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UBC Theses and Dissertations

Studies on the role of cyclic GMP in the regulation of contractility in heart and blood vessels Ng, David Dean Wing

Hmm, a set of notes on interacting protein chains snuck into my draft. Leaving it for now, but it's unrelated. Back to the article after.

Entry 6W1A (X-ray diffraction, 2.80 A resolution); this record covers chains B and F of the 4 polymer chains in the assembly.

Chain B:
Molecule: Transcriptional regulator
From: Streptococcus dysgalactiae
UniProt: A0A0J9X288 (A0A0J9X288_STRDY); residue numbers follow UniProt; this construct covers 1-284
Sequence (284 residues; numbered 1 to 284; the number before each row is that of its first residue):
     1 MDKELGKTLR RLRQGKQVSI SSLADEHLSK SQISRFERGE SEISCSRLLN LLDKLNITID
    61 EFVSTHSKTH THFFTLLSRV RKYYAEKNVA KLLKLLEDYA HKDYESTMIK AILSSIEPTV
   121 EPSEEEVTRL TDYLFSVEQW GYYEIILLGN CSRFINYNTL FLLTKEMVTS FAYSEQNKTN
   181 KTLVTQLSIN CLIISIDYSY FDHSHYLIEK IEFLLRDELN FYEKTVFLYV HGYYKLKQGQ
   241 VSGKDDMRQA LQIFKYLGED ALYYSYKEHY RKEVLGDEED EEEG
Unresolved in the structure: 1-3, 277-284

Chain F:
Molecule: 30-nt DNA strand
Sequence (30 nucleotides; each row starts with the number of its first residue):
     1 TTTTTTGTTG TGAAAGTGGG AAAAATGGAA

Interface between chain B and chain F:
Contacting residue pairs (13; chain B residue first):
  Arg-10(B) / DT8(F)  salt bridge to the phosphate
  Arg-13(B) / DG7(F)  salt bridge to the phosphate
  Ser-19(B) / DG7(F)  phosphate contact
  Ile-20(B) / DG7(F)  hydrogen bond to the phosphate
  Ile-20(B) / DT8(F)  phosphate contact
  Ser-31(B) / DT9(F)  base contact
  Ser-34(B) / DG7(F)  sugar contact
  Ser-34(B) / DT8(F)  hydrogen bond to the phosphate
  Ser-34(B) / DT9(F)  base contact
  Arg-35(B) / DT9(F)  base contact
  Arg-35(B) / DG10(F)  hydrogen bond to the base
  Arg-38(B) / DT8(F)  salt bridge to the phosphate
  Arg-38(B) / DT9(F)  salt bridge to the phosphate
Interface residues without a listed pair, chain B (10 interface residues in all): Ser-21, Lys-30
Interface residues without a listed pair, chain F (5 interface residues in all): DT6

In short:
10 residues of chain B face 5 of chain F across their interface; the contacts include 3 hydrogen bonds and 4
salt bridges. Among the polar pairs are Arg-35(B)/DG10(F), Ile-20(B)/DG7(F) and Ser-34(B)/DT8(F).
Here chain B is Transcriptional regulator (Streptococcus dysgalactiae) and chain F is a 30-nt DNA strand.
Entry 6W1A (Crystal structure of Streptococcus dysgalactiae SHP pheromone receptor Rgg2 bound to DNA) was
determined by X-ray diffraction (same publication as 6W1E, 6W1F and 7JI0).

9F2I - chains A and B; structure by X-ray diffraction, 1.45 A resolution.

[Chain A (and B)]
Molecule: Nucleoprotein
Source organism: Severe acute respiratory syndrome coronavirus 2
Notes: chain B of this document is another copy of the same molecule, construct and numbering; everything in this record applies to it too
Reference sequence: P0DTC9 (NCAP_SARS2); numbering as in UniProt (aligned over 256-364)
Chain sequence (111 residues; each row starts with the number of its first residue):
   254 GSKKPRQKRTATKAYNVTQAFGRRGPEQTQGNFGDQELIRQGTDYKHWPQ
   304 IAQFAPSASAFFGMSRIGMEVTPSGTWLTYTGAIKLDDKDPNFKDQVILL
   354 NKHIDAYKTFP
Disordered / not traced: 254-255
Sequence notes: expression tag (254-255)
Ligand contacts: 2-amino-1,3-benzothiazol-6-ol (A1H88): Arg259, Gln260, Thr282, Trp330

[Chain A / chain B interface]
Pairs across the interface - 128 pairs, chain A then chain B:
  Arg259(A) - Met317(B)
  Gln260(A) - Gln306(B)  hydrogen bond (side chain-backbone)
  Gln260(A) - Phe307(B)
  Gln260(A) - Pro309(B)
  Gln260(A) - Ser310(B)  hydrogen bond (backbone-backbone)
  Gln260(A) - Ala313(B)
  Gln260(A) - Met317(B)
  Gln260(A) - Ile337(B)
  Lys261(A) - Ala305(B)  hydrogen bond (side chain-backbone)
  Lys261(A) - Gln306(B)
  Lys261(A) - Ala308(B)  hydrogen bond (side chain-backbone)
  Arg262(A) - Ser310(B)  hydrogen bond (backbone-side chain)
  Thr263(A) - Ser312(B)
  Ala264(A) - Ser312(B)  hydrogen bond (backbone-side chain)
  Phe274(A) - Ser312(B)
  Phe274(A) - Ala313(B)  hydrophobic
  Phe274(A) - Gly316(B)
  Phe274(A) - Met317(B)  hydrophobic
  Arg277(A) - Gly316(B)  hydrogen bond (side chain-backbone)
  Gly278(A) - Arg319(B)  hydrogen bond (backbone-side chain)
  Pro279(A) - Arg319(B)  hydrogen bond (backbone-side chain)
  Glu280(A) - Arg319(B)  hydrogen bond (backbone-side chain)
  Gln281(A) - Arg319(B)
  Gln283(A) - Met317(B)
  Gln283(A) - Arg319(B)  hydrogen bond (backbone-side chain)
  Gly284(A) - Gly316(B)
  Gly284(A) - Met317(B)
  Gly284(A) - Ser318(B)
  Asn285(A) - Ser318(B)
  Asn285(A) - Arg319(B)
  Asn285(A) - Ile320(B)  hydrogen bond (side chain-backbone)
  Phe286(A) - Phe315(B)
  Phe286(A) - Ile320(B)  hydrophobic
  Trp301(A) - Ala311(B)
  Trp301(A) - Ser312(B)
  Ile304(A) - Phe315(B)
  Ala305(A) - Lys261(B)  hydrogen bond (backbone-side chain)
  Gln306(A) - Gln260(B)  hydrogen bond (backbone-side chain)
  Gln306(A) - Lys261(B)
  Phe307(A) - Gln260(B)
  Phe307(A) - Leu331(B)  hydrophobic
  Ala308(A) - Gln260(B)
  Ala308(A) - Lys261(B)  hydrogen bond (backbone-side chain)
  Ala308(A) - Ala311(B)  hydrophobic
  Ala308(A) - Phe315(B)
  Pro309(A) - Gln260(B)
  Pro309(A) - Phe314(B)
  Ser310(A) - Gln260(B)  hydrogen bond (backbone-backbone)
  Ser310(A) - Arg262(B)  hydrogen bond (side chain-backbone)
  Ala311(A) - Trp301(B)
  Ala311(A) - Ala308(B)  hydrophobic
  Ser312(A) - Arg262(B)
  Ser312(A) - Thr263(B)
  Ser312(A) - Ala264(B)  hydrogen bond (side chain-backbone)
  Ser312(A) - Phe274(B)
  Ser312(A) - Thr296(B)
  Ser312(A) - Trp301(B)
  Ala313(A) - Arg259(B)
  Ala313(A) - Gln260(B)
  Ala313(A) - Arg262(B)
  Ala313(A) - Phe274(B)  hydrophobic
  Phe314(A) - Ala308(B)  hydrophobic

This thesis is mainly concerned with the study of the role of cGMP in regulating contractility in the heart and blood vessels. A novel cGMP lowering agent, LY83583 (6-anilino-5,8-quinolinedione), was employed as a tool to determine the involvement of cGMP in mediating pharmacological and biological responses in the tissues being examined. In the first study, the role of cGMP in atriopeptin II-induced vascular relaxation was investigated. Atriopeptin II is believed to produce its vasorelaxant effect by virtue of its ability to elevate cGMP. However, the ability of the guanylate cyclase inhibitor, methylene blue, to inhibit the atriopeptin II-induced vasorelaxation has not been conclusively demonstrated. In the present study, LY83583 was found to partially prevent the rise in cGMP level caused by atriopeptin II but was without effect on the extent of the relaxation. This lack of correlation between cGMP elevation and relaxation may indicate either functional compartmentalization of the cyclic nucleotide or the existence of a cGMP-independent pathway for relaxation. Alternatively, the attenuated cGMP level may still be sufficient to elicit full relaxation. The inability of atriopeptin II to relax KC1-contracted bovine coronary arteries agrees with other reports in the literature and may indicate that the drug is less effective in antagonizing vascular responses associated with a marked degree of cell membrane depolarization. In the second study, the role of cGMP in mediating the endothelium-dependent inhibition of contractile responses of vascular tissue to alpha adrenoceptor stimulation was examined. There are reports in the literature that EDRF released from the endothelium elevates cGMP and depresses the response of the vessels to vasoconstrictors such as clonidine and norepinephrine. In the present study, LY83583 was used to examine the role of cGMP in mediating this effect. The treatment with LY83583 significantly lowered basal levels of cGMP and markedly enhanced the contractile response of endothelium-containing rat arteries to clonidine and norepinephrine. cGMP measurements indicate that clonidine did not elevate cGMP levels; hence the drug is unlikely to stimulate EDRF release. On the other hand, the depressant action of LY83583 on basal cGMP levels supports the hypothesis that inhibition of contractile responses may be a result of spontaneous release of EDRF, which results in tonic elevation of cGMP. The ability of 8-bromo-cGMP to reverse LY83583-induced enhancement of contractile responses to clonidine and norepinephrine further supports the involvement of cGMP in EDRF-induced vascular relaxation. In the final study, the role of cGMP in regulating cardiac contractility of amphibian ventricles was examined. The importance of cGMP in controlling mammalian cardiac function is controversial. However, a remarkable correlation between cGMP and contractile force has been reported in hypodynamic frog ventricles, and cAMP and cGMP were reported to act in a reciprocal fashion to regulate contractility. The present investigation attempted to verify whether such a relationship actually exists in the frog ventricles. Carbachol elicited a dose-dependent reduction in contractility without altering cGMP levels. On the contrary, sodium nitroprusside (100µM) did not reduce cardiac contractility despite a significant elevation of cGMP. At 1mM sodium nitroprusside, a huge elevation of cGMP and a small reduction in contractile tension were observed. Qualitatively similar results were obtained with a degraded sample of sodium nitroprusside. cAMP/cGMP ratios were not correlated with contractility. Hence, these findings were inconsistent with those found in earlier studies on hypodynamic frog hearts and do not support the proposed role of cGMP as a second messenger. The disparate findings may be caused by differences in experimental design. Alternatively, functional compartmentalization of cGMP (in the case of sodium nitroprusside) and the involvement of other cGMP-independent pathways (in the case of carbachol) cannot be ruled out. All these findings suggest that cGMP may play a more crucial role in regulating vascular than cardiac contractility.

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